UK Prime Minister Boris Johnson announced a plan on Tuesday to get England fit by pledging £2 billion ($2.5 billion) to a countrywide cycling and walking campaign that will offer bike repair vouchers and even bikes on prescription through general practitioners.
The new government initiative titled “Gear change: The cycling and walking plan for England” is a long-term plan to build on the increased cycling habits that have emerged during the CCP (Chinese Communist Party) virus pandemic and improve the confidence of would-be cyclists through training and support.
The promise of thousands of miles of new cycle lanes seeks to reduce pressures on the National Health Service (NHS) by improving the health of the population through walking and cycling and, at the same time, reduce environmental pollution due to less vehicle emissions.
“From helping people get fit and healthy and lowering their risk of illness, to improving air quality and cutting congestion, cycling and walking have a huge role to play in tackling some of the biggest health and environmental challenges that we face,” Johnson said in a statement.
Other initiatives will include increasing bike racks in towns and cities, and bike storage space at stations and on trains and buses. On-street storage will also be provided for people who don’t have room to store a bike at home.
A new national e-bike program will help older or less fit people to access electric bikes to help them get around, while in certain areas with “poor health rates,” doctors will be encouraged to prescribe cycling and provide access to bikes via local surgeries.
“We’ve got a once in a lifetime opportunity to create a shift in attitudes for generations to come, and get more people choosing to cycle or walk as part of their daily routine,” Transport Secretary Grant Shapps said in a statement.
National walking and cycling organizations Cycling UK and The Ramblers have broadly welcomed the extensive measures.
Pop-up repair shops set up by Cycling UK with £1 million ($1.3 million) from the Department for Transport (DFT) will do no-cost low-level repairs on a potential 100,000 bikes that have been stored in sheds, left unused, or just need a quick overhaul.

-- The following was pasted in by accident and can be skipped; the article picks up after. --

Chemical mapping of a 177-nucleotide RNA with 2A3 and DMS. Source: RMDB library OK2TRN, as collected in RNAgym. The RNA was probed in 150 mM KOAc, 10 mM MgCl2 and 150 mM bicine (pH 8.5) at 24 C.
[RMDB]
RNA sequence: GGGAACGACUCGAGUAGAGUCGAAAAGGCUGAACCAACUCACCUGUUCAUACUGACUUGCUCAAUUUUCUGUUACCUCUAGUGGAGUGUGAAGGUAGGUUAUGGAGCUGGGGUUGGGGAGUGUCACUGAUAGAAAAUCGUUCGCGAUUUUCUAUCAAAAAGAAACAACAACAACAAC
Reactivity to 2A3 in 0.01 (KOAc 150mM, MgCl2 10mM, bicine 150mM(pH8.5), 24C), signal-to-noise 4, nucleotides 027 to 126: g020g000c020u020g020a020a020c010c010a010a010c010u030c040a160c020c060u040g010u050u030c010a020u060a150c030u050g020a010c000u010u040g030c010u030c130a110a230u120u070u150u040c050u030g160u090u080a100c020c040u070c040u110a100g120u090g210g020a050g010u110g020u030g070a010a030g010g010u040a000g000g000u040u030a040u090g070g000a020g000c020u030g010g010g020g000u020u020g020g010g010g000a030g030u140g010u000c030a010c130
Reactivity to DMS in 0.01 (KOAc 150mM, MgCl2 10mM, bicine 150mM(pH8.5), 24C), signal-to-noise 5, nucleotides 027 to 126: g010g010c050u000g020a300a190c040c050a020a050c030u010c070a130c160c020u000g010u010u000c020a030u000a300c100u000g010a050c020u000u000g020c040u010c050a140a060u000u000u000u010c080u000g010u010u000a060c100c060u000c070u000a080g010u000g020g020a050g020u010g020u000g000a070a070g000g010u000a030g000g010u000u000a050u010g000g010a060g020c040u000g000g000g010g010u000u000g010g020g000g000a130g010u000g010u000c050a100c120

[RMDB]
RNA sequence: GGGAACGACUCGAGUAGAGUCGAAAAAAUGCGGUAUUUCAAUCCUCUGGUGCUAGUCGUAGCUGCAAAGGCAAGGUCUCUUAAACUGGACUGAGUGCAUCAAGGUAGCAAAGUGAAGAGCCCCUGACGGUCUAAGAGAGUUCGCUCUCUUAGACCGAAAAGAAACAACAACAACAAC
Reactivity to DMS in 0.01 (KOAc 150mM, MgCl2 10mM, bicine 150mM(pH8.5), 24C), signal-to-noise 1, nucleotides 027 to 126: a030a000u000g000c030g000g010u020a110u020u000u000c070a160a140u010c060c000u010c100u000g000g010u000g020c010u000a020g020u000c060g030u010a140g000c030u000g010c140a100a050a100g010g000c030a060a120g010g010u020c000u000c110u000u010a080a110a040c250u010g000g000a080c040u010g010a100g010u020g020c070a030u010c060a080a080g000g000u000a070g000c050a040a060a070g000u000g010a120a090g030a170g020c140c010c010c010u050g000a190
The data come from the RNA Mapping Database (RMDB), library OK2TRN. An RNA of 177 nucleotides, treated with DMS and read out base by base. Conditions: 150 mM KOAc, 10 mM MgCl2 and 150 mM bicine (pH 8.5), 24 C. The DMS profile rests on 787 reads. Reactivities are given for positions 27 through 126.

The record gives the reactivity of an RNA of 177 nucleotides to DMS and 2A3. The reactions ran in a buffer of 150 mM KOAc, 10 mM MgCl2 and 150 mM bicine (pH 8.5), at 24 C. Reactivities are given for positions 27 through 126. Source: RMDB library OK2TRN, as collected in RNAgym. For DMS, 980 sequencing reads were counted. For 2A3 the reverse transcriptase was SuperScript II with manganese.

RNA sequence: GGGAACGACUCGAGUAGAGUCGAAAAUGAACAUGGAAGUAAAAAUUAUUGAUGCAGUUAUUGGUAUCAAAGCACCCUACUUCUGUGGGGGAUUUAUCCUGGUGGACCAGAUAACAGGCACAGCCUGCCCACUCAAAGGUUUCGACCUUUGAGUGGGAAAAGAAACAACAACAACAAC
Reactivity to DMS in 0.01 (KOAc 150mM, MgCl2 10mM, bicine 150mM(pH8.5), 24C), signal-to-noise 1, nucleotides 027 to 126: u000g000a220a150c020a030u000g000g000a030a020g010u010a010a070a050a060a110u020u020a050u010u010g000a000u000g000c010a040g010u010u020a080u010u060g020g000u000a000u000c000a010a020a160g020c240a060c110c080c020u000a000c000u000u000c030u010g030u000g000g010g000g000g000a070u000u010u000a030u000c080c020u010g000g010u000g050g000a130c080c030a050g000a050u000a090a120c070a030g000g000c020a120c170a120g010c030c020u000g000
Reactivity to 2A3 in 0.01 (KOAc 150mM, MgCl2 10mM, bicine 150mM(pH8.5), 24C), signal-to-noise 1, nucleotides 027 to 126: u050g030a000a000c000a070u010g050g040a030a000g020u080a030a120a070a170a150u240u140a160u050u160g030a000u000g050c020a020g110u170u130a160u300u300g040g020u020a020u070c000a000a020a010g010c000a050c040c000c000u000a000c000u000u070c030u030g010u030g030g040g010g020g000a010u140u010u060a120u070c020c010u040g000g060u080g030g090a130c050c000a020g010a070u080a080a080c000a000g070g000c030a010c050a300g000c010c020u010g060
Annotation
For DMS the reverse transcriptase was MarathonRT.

Vouchers for 50 pounds ($65) can be applied for online to be used at local repair shops for any further recommended repairs.
“We do see it as far-reaching, it’s comprehensive, it’s actually pretty fantastic,” Sam Jones, Cycling UK’s communications manager, told The Epoch Times.
“But there is a but,” explained Jones, who said the funding was still minimal and not enough to meet the government’s ambitions.
“This is not sour grapes though,” Jones said. “We have a prime minister making an announcement of such magnitude, it shows that it’s serious. … But we’ll see just what seriousness is being attached to cycling and walking in the forthcoming spending review.”
The Ramblers, the UK’s largest walkers’ rights organization, were also positive about the new government measures to kick-start “an active travel revolution,” but added that they would like to see increased support for recreational walking in towns and cities.
“There’s much to welcome in today’s announcement—long term budgets for walking and cycling, funding for low traffic neighborhoods, new mini-Hollands, more school streets and a low emission city. Steps to improve the safety of walkers are also welcome—from plans to change the highway code to give priority to pedestrians, to a move away from shared space for walkers and cyclists,” Gemma Cantelo, head of policy and advocacy for Ramblers GB, said in a statement.
“This is a critical opportunity to increase walking and improve infrastructure for walking and not just for cycling. Increasing access to urban green routes must be part of any government vision for walking and cycling.”